This allows Google to answer questions even better and impart really deep knowledge.
Content managers should concern themselves less with the frequency of keywords in their content and consider the perspectives from which a topic should be dealt with. Here the good old TF-IDF analysis is still a tried and tested means of identifying important terms that describe the keyword corpus of a topic.
Content provides the answers to questions. But just producing content will no longer be enough in the future. Google would like to accompany the user through the complete customer journey with answers to get the valuable product-related commercial traffic to transfer it to their own shopping world. They want to win back market share.
From an SEO point of view, it is becoming increasingly important for those responsible for the content to provide content marketing along the customer journey to provide the user with as many content touchpoints as possible during research.
Depending on their level of knowledge, users go through a research process over a shorter or longer period. When looking for solutions with growing knowledge on a topic, users face different challenges and questions that need answers.
Someone new to the topic of search engine optimization is more likely to ask the question, “What is SEO?” Next, they ask, “How does SEO work?” only to realize that the topic is quite complex, and they are more likely to ask “Who offers SEO services?” On this journey, companies should provide the answers.
Content must be user-centric and anticipate needs and questions along the customer journey, just like Google does with MUM. Detailed SERP analyses help to anticipate current and future search intentions.
Google MUM: SEO also for media formats other than text
SEOs focus primarily on text content. MUM makes the SERPs significantly more diverse in terms of media formats, as Google is getting better at understanding video, images, audio and text and putting them in context. You can already see it when you look at the classification of images in the image search, for example, or the automated marking of places in YouTube videos.
Various Google patents signed in 2021 indicate that Google can already interpret audio, video and images. For example, this one: feature-based video annotation.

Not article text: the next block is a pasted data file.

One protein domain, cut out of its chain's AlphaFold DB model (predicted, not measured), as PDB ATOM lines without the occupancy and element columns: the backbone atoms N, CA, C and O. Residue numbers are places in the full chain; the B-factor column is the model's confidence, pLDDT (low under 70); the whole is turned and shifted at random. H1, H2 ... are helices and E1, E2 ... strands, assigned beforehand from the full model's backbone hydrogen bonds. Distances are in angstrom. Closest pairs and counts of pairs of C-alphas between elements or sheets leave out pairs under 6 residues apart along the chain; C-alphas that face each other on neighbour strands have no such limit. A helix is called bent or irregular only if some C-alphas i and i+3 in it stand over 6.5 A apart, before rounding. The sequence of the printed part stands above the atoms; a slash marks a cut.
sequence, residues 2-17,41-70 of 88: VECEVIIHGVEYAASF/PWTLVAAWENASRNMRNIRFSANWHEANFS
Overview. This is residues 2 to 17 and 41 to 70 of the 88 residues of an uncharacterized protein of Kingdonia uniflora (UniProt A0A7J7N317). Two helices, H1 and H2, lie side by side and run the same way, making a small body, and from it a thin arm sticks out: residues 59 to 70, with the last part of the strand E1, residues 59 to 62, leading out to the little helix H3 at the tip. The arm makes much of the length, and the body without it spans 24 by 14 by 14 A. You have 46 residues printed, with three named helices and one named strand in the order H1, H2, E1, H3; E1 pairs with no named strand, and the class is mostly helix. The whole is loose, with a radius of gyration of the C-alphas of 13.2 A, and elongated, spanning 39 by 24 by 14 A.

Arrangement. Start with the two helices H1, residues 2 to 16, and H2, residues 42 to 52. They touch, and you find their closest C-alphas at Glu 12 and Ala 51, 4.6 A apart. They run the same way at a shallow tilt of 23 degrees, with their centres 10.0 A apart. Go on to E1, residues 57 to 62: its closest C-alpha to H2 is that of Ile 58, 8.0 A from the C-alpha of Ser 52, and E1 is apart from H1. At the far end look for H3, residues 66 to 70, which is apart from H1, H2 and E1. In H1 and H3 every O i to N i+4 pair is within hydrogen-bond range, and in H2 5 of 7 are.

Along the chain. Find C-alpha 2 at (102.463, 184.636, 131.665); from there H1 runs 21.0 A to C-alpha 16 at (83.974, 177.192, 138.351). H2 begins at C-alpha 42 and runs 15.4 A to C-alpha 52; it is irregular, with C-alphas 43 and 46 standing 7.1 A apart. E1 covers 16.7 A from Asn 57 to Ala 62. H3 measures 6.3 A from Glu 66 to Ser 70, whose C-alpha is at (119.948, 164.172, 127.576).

For SEOs, this means that in the future, when designing the content of audios and videos, they will be able to pay attention to a semantically meaningful design similar to that of text, by using keyword research or TF-IDF analyses. In the future, Google will also better understand the spoken content of videos and audios to rank them on YouTube or a podcast search, for example.
Semantic databases like the Knowledge Graph will also benefit from the additional sources of actionable information about entities for data mining. The combination of high-performance natural language processing and a large number of additional sources for data mining will significantly speed up the development of the long tail of knowledge.
Thus, the Google MUM update is a further logical development on the way to a semantic search engine.
Fewer visitors from Google through MUM in the future?
With innovations such as MUM and BERT, Google wants to display even more answers directly in the SERPs without having to click on the source of the content again. There is a justified concern that Google will continue to turn off the traffic tap and display as much information as possible in its own world.
There is a risk here that the interests of Google and the content publisher diverge, and Google gratefully uses the appropriate content passages without letting the publisher participate. But that is only in the hands of Google itself and how they take into account the balance of interests.
One thing is clear, Google relies on up-to-date content to answer current and future user questions. And as a technology group, Google is able to index information algorithmically and prepare it in a user-friendly way.
However, you will probably never be able to independently build up in-depth specialist knowledge and display it independently of the content provided by publishers. Therefore, one can only trust that Google will continue to reward good content with traffic.
This is a shortened and translated version of the original blog post “Google MUM Update: Was erwartet SEOs in der Zukunft?”
Opinions expressed in this article are those of the guest author and not necessarily Search Engine Land. Staff authors are listed here.